impure. One acquires the homage of non-humans. One does not cause
    heedlessness to arise, overcomes passion and is much detached, One does
    not fear what common folk dread. One contemplates on the emptiness of
    the body and is able to reject the thought of permanence. This is an obser-
    vance of good men. This observance is doubt-free.

    Q. (What are the merits of ‘dwelling among the graves’?). Where
    should one dwell? What is the observance? How does one fail?

    A. If in a place of graves there is always weeping and wailing and smoke
    and fire, one should consider, find out a calm place, and go to dwell there.

    If a bhikkhu dwells ‘among the graves’, he should not build a hut or
    make a comfortable bed. He should sit with his back to the wind. He should
    not sit facing the wind. He should not fall into deep sleep. He should not
    eat fish. He should not drink milk or buttermilk or eat sesamum or flesh of
    animals. He should not dwell in a house or use a platter. When a
    person taking his mat and robes leaves (the monastery) and goes to dwell
    ‘among the graves’, he, as it were, flings all his belongings afar. At dawn,
    he takes mat and robes and returns to the monastery and avoids other dwelling-
    places. If he dwells in any other place, he breaks or fails in the observance
    of ‘dwelling among the graves’.

  3. the purpose of the Graveyard Austerity is acquiring the homage of non-humans, and breaking from lineage. Leaving the monastery! It’s about denying the singularity. Denying authority.

  4. As a rule for texts like that they rely on lineage sure and paying attention to the breath particularly each individual nostril each individual eye each individual ear and so on. As a kid my parents told me to hold your breath when you pass a graveyard today I would concur. The other thing that texts relies for meditation is not to imagine a fake bell but to set your mind to a real bell that you know in real life when it concerns ideas like Similes of the Bell as a meditation. and for simile of the bathtub , actually do the meditation in a ritual dip in your actual bathtub.. actually go to a graveyard for the graveyard meditation might be a bit awkward today. but these meditations are not “metaphors” they are taken literally. In the nostrils and out the mouth. Allow diversity to colour your experiences. Acquire new histories. Get possessed by someone else for a day. That’s hardcore creativity.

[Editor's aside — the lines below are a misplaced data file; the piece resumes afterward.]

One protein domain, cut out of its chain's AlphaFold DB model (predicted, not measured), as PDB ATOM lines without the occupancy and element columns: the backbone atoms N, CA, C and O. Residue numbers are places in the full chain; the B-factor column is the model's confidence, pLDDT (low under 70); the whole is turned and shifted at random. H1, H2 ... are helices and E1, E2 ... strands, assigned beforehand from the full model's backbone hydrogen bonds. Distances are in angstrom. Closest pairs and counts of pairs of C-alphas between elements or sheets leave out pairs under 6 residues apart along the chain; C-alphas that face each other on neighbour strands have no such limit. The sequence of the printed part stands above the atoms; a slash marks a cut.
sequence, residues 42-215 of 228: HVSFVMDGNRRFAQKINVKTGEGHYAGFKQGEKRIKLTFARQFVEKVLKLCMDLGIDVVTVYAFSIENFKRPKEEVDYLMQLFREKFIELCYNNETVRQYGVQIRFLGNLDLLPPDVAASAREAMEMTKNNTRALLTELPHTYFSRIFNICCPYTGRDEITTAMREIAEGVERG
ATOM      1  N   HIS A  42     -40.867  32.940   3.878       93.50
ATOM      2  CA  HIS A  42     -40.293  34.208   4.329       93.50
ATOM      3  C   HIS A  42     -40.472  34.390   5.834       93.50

5. I messed up a bit.. the acquiring of non-humans (free-souls) is still in a lineage (otherwise you’d have no “breath” to do it) but the personality you’re getting out of it is not the same as the soul given to you when you were initiated. To be initiated the way this kind of monk’s manual is talking about means you are killed and a hungry/deified ghost is given over to thee. It`s an important thing to be able to initiate other people. Most sorcerers (whether buddhist monks or otherwise) don`t know how to do this . For instance I had considered confirmation service in Anglicanism but you need it done by a priest of “higher rank“ than priest. I decided against it because there were no ordained women to do it where I live in Montreal. I had also met locally some Vietnamese, two different groups.. anyway was actually told to initiate would have to travel to Cambodia. They were very sincere and had actually offered to pay my whole way all I seriously would have needed was a passport, but my point is in telling the story that the people I met didn`t think they were able to do it. so how is it done . the idea i have to propose is that it is something bodily and physical that has to be experimented with, and most people aren`t willing or able to do it. people will often say God does it or something but I don`t buy that. if it`s the way i think it is it means that many westerners from my knowledge and impression aren`t actually being taught how to develop their own lineages and this disturbs me.

  6. Same thing actually for the local Cambodian Wat (temple or pagoda) by my place is to practice and quasi initiate was told to go do Vipassana which takes 10 days , at a retreat and I`d imagine it is much the same thing there is nothing magical about it has to do with they know how to do it and the people who go to the Wat i`ve been at were doing yoga or that and the monks there weren`t actually performing any of the rites for them. How this is done is important to me because it changes what your model of the soul is, completely, and as far as first cause for supernatural events I would root it in lament and daemonic-dread, so it hinges ultimately on horror fiction. This all seriously bugs me I can`t get over it . I considered doing Zen with Robert Low he`s a Montreal Zen master and English. Though I`m not sure if that is the sort of thing I want. I`ve had mystical experiences but didn`t jazz well with whatever I did and whatever there are issues I have with esotericism. It shocks me that what is on the cover of Clark Chilson`s book (just look at it) is so new to a lot of people. Yes. Ghosts.

  7. Yeah I’d like any thoughts on the idea of art as contagion and contagion as something numinous or that has a peculiar powerless identity. I was really surprised when I had seen this review (and his channel is a great resource for hobby table-top gaming in general) because as a child I had immediately gotten the sense that the game had a spiritual undercurrent . A better way that I like and have heard to think about breaking the wall in the set up of the game is opening the gates. It’s a game of chance with huge windfalls and impossible fortunes. I’m very interested actually in gaming and spirituality whether video games or table-top, magic the gathering is another great example, and especially with multicultural playgroups it is interesting.